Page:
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Given the following array a:

a = [1, 2, 3, 4, 5]  

How do I do: { |num| num + 1 }  

using the short notation: 1)  

or: 2)  

where 1 and 2 are the arguments?

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marked as duplicate by Ajedi32, the Tin Man Nov 19 '14 at 0:29

This question has been asked before and already has an answer. If those answers do not fully address your question, please ask a new question.

Cheating: [1, 2, 3, 4, 5].map(&:next) # => [2, 3, 4, 5, 6] –  Marc-André Lafortune Mar 29 '12 at 20:59
You might be interested in Ruby's Enumerators. –  alxndr Jun 10 '14 at 4:54

4 Answers 4

up vote 25 down vote accepted

You can't do it like this. The & operator is for turning symbols into procs.

a = [1, 2, 3, 4, 5]  
puts # prints array of strings
puts # error, no such method `to_s2`.

& is a shorthand for to_proc:

def to_proc
  proc { |obj, *args| obj.send(self, *args) }

It creates and returns new proc. As you see, you can't pass any parameters to this method. You can only call the generated proc.

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you are right: since is short hand for: class Symbol def to_proc proc { |obj, *args| obj.send(self, *args) } end end. how do you pass in the *args? –  not_nil Mar 29 '12 at 20:15
@not_nil: you don't. Use normal block/proc. –  Sergio Tulentsev Mar 29 '12 at 20:18
@not_nil: Ruby doesn't support point-free style for anything that goes beyond Symbol#to_proc, because it lacks function composition and currying. Are you coming from a functional background? –  Niklas B. Mar 29 '12 at 20:22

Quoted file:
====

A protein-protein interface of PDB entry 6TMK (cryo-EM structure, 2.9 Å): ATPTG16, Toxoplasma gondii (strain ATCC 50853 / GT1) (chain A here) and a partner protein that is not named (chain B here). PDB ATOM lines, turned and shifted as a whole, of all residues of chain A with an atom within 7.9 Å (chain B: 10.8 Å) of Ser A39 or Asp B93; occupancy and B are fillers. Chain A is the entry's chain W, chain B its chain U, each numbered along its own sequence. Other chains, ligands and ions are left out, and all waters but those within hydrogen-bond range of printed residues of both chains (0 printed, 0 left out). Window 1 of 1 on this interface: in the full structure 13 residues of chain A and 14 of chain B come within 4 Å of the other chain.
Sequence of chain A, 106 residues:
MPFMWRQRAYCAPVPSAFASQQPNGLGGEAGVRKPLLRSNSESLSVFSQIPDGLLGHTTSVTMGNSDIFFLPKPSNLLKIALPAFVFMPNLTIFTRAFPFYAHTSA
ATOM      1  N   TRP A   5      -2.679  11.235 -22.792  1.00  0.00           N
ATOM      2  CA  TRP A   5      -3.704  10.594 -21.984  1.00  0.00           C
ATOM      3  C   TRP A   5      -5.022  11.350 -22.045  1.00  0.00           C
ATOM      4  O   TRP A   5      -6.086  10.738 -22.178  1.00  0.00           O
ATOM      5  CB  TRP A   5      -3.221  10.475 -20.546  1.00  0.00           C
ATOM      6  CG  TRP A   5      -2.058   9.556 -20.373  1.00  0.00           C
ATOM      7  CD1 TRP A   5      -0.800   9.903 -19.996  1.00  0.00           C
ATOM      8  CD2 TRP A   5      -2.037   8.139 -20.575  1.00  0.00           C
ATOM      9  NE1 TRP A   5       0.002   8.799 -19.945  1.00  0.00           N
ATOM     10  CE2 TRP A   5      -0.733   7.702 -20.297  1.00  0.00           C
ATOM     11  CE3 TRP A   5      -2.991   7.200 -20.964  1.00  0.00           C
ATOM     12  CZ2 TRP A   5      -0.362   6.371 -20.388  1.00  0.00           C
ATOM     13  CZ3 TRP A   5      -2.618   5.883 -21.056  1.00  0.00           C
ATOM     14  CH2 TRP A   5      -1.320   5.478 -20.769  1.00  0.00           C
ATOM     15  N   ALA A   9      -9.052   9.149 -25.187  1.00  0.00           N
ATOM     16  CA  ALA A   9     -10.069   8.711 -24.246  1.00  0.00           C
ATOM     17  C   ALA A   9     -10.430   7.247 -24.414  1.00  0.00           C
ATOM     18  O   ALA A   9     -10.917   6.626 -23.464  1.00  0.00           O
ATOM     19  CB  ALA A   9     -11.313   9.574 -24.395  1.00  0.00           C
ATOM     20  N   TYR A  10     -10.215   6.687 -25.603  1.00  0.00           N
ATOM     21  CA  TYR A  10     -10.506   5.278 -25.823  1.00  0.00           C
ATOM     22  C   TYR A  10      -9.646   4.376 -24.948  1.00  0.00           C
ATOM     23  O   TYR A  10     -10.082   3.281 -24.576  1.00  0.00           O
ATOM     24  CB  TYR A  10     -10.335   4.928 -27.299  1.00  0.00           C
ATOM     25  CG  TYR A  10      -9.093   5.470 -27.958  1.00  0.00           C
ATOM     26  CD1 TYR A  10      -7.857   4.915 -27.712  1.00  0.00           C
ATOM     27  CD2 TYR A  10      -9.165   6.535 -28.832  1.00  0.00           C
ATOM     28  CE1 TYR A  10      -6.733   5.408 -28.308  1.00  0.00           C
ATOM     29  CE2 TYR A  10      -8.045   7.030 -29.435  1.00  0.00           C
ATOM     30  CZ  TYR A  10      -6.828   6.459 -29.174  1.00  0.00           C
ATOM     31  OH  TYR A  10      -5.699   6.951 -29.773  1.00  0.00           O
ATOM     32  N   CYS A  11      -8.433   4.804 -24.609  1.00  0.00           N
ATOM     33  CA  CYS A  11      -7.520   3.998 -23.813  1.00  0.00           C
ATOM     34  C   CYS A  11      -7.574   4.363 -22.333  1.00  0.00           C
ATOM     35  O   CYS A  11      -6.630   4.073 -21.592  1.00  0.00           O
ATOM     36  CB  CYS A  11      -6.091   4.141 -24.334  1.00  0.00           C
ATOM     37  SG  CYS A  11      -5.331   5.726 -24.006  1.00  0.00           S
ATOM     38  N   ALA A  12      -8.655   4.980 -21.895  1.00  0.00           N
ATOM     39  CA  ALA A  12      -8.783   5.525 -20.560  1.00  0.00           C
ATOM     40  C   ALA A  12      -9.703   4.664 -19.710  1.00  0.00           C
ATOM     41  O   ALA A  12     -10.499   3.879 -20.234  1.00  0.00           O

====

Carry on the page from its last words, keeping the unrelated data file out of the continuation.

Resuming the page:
@sergio, thanks for the quick reply. This was more of a academic question than a real life problem. –  not_nil Mar 29 '12 at 20:22
@SeanMackesey To be more accurate, & does not turn a symbol or anything with to_proc to a proc. It turns a proc to a block. Applying to_proc is due to implicit class casting. –  sawa Mar 13 '13 at 3:58

In this case you can do

But only because 1 + x is usually the same as x + 1.

Here is a discussion of this practice in a performance context.

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You cannot do it with map. But look at Facets' Enumerable#map_send:

require 'facets'
[1, 2, 3].map_send(:+, 1)
#=> [2, 3, 4]

Writing your own implementation is pretty straightforward:

module Enumerable
  def map_send(*args)
    map { |obj| obj.send(*args) }
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If you really need that you can use Ampex library, but I don't know if it is still maintained.

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